Above: Chris Harvey, the elections director for the Secretary of State’s Office, joined us at 8:40 Wednesday morning on the Hometown Headlines Radio Edition on WRGA 98.7 FM to talk about the surge in advance and mail-in voting this election cycle.
UPDATE NOTICE: We’ll have Wednesday totals later this morning. The numbers below were as of Tuesday.
Spike in advance/early voting continues across Georgia: The surge in early voting in Northwest Georgia is just part of a trend that is sweeping the state this election cycle, all leading up to the Nov. 6 general election. Exactly what it means to the final count, especially at the top of the ballot, is adding surprising urgency to these final 13 days of the campaign season.
The Georgia Secretary of State’s office is tracking both in-person and mail-in ballots so far this election. The numbers are incredible:
Number of ballots cast through Tuesday: 741,090.
Number of ballots voted in person: 633,362.
Number of mail-in ballots returned: 107,728.
Number of mail-in ballots outstanding: 129,401.
That early rush is part of a concentrated get-out-the-vote-early push, especially by the Democrats. The bus accompanying Stacey Abrams’ visit to Rome and Cartersville — as well as the theme of the visits themselves — centered on voting early.
That push and those numbers have gotten the attention of Brian Kemp, the Republican gubernatorial candidate and Georgia’s secretary of state. Rolling Stone magazine broke a story on Monday featuring a tape from a Kemp rally last Friday where the candidate shares his concerns. From the magazine article:
“Not long after Kemp began his remarks, the candidate expressed worry about early voting and ‘the literally tens of millions of dollars that they [the Abrams camp] are putting behind the get-out-the-vote effort to their base.’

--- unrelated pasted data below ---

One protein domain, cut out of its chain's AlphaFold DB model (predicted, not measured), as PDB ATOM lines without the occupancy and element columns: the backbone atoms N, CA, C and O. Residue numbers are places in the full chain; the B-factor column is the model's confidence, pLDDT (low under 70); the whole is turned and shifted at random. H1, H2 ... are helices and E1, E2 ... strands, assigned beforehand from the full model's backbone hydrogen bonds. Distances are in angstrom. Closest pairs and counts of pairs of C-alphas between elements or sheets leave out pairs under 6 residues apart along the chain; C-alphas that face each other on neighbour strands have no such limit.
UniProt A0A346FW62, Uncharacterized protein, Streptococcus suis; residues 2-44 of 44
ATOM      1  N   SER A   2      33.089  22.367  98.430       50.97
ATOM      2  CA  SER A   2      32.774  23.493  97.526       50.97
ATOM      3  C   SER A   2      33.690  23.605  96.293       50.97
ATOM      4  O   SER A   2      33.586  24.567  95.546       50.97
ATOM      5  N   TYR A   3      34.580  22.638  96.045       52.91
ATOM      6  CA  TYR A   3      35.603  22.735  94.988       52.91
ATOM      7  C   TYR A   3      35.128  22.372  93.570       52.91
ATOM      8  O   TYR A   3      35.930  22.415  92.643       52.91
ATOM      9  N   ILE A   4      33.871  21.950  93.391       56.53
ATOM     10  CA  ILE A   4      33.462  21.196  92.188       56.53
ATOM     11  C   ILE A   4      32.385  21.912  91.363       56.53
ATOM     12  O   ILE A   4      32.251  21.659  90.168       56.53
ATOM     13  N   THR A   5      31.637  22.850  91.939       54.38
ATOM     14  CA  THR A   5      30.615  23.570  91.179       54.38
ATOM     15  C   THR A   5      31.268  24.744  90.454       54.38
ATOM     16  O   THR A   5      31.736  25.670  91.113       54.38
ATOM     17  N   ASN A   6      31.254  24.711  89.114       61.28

“Kemp then asserted that much of that Abrams effort is focused on absentee ballot requests. ‘They have just an unprecedented number of that,’ he said, ‘which is something that continues to concern us, especially if everybody uses and exercises their right to vote — which they absolutely can — and mail those ballots in, we gotta have heavy turnout to offset that.’ ”
Click here for the expanded article.
Republicans likewise are working the phones. Floyd County’s Young Republicans had a “watch party” for Tuesday’s debate between Republican hopeful Brian Kemp and Abrams, the Democratic challenger. Immediately afterward, the plan was to hit the phones to stump for their candidates.
So how is that playing out locally? In the May 22 primary, slightly more than 20 percent of Floyd County’s registered voters went to the precincts and/or used advance/mail-in ballots, or 10,234 people. We might see that many early voters alone this time around. Here’s an indication:
5,071 “in person” votes through Monday (that’s at the elections office and Garden Lakes Baptist Church). Monday alone, 1,181 ballots were cast.
6,970: The total number of ballots recorded for Floyd County so far (through Tuesday), including the mail-ins.
3,281 in-person votes through Friday.
5,381: Total ballots for Bartow through Tuesday.
2,634 in-person votes through Friday.
3,914 total votes for Gordon through Tuesday.
2,802 in-person votes through Friday.
3,898 total votes for Polk through Tuesday.
So how do the voting totals so far compare with recent elections?
Northwest Georgia’s 2018 totals already are way ahead with nine days of advance voting to go (eight in Bartow, Gordon and Polk counties). Advance voting for the May 22 primary showed these advance (in-person) totals:
Floyd: 2,574 votes (More tha double already in the Nov. 6 election cycle).
Bartow: 1,652 votes. (Same thing).
Gordon: 1,128 votes. (More than double)
One more comparison: In Floyd County, A total of 3,103 people voted in advance (in-person) for the 2017 SPLOST, education SPLOST and municipal elections in Rome and Cave Spring.
Advance voting continues through Saturday across the region and state with Sunday advance voting in Floyd County as well. The final week of advance voting is Nov. 29-Nov. 2. After that, it comes down the precincts on Nov. 6, open from 7 a.m. until 7 p.m.